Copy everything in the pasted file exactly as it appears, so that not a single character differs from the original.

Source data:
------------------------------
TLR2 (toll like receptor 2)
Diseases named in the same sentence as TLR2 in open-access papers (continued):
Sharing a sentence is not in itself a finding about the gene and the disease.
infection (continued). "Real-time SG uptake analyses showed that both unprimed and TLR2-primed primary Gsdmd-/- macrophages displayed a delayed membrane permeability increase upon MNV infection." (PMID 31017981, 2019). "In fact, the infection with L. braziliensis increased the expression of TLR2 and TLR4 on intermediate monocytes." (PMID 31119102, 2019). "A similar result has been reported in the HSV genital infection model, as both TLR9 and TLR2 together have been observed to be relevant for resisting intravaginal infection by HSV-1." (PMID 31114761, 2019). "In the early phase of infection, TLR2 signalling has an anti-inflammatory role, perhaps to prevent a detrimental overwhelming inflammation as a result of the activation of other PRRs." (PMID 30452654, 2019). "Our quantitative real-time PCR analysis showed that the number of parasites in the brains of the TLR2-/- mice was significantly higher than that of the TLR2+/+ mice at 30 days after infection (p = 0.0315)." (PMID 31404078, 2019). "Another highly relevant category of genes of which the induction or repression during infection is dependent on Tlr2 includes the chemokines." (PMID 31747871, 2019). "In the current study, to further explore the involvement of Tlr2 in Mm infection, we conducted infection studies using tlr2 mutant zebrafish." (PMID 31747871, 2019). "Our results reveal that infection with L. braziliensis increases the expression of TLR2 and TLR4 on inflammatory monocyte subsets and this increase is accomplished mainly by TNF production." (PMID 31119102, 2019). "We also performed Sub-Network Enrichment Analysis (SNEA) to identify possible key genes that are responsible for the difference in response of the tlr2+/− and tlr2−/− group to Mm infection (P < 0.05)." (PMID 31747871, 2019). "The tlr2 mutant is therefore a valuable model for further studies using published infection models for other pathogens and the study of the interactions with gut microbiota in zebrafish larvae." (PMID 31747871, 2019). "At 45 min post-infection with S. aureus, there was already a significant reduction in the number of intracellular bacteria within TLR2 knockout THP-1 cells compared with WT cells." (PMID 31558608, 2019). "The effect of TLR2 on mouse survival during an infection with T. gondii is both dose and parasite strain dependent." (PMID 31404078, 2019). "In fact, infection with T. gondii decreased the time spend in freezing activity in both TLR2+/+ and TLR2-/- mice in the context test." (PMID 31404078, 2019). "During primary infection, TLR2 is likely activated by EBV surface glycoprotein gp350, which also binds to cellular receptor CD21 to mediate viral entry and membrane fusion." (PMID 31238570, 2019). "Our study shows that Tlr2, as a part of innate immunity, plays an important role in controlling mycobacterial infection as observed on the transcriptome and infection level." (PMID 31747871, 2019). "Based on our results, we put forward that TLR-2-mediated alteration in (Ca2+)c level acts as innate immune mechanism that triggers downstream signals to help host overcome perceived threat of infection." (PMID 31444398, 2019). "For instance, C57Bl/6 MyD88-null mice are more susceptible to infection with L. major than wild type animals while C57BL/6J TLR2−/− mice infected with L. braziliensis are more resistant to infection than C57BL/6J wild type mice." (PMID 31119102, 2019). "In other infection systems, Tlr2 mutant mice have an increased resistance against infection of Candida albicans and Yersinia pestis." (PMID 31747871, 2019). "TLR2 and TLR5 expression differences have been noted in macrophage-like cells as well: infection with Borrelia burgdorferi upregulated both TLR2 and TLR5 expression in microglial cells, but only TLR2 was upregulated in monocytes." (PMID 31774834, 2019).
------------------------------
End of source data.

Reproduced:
TLR2 (toll like receptor 2)
Diseases named in the same sentence as TLR2 in open-access papers (continued):
Sharing a sentence is not in itself a finding about the gene and the disease.
infection (continued). "Real-time SG uptake analyses showed that both unprimed and TLR2-primed primary Gsdmd-/- macrophages displayed a delayed membrane permeability increase upon MNV infection." (PMID 31017981, 2019). "In fact, the infection with L. braziliensis increased the expression of TLR2 and TLR4 on intermediate monocytes." (PMID 31119102, 2019). "A similar result has been reported in the HSV genital infection model, as both TLR9 and TLR2 together have been observed to be relevant for resisting intravaginal infection by HSV-1." (PMID 31114761, 2019). "In the early phase of infection, TLR2 signalling has an anti-inflammatory role, perhaps to prevent a detrimental overwhelming inflammation as a result of the activation of other PRRs." (PMID 30452654, 2019). "Our quantitative real-time PCR analysis showed that the number of parasites in the brains of the TLR2-/- mice was significantly higher than that of the TLR2+/+ mice at 30 days after infection (p = 0.0315)." (PMID 31404078, 2019). "Another highly relevant category of genes of which the induction or repression during infection is dependent on Tlr2 includes the chemokines." (PMID 31747871, 2019). "In the current study, to further explore the involvement of Tlr2 in Mm infection, we conducted infection studies using tlr2 mutant zebrafish." (PMID 31747871, 2019). "Our results reveal that infection with L. braziliensis increases the expression of TLR2 and TLR4 on inflammatory monocyte subsets and this increase is accomplished mainly by TNF production." (PMID 31119102, 2019). "We also performed Sub-Network Enrichment Analysis (SNEA) to identify possible key genes that are responsible for the difference in response of the tlr2+/− and tlr2−/− group to Mm infection (P < 0.05)." (PMID 31747871, 2019). "The tlr2 mutant is therefore a valuable model for further studies using published infection models for other pathogens and the study of the interactions with gut microbiota in zebrafish larvae." (PMID 31747871, 2019). "At 45 min post-infection with S. aureus, there was already a significant reduction in the number of intracellular bacteria within TLR2 knockout THP-1 cells compared with WT cells." (PMID 31558608, 2019). "The effect of TLR2 on mouse survival during an infection with T. gondii is both dose and parasite strain dependent." (PMID 31404078, 2019). "In fact, infection with T. gondii decreased the time spend in freezing activity in both TLR2+/+ and TLR2-/- mice in the context test." (PMID 31404078, 2019). "During primary infection, TLR2 is likely activated by EBV surface glycoprotein gp350, which also binds to cellular receptor CD21 to mediate viral entry and membrane fusion." (PMID 31238570, 2019). "Our study shows that Tlr2, as a part of innate immunity, plays an important role in controlling mycobacterial infection as observed on the transcriptome and infection level." (PMID 31747871, 2019). "Based on our results, we put forward that TLR-2-mediated alteration in (Ca2+)c level acts as innate immune mechanism that triggers downstream signals to help host overcome perceived threat of infection." (PMID 31444398, 2019). "For instance, C57Bl/6 MyD88-null mice are more susceptible to infection with L. major than wild type animals while C57BL/6J TLR2−/− mice infected with L. braziliensis are more resistant to infection than C57BL/6J wild type mice." (PMID 31119102, 2019). "In other infection systems, Tlr2 mutant mice have an increased resistance against infection of Candida albicans and Yersinia pestis." (PMID 31747871, 2019). "TLR2 and TLR5 expression differences have been noted in macrophage-like cells as well: infection with Borrelia burgdorferi upregulated both TLR2 and TLR5 expression in microglial cells, but only TLR2 was upregulated in monocytes." (PMID 31774834, 2019).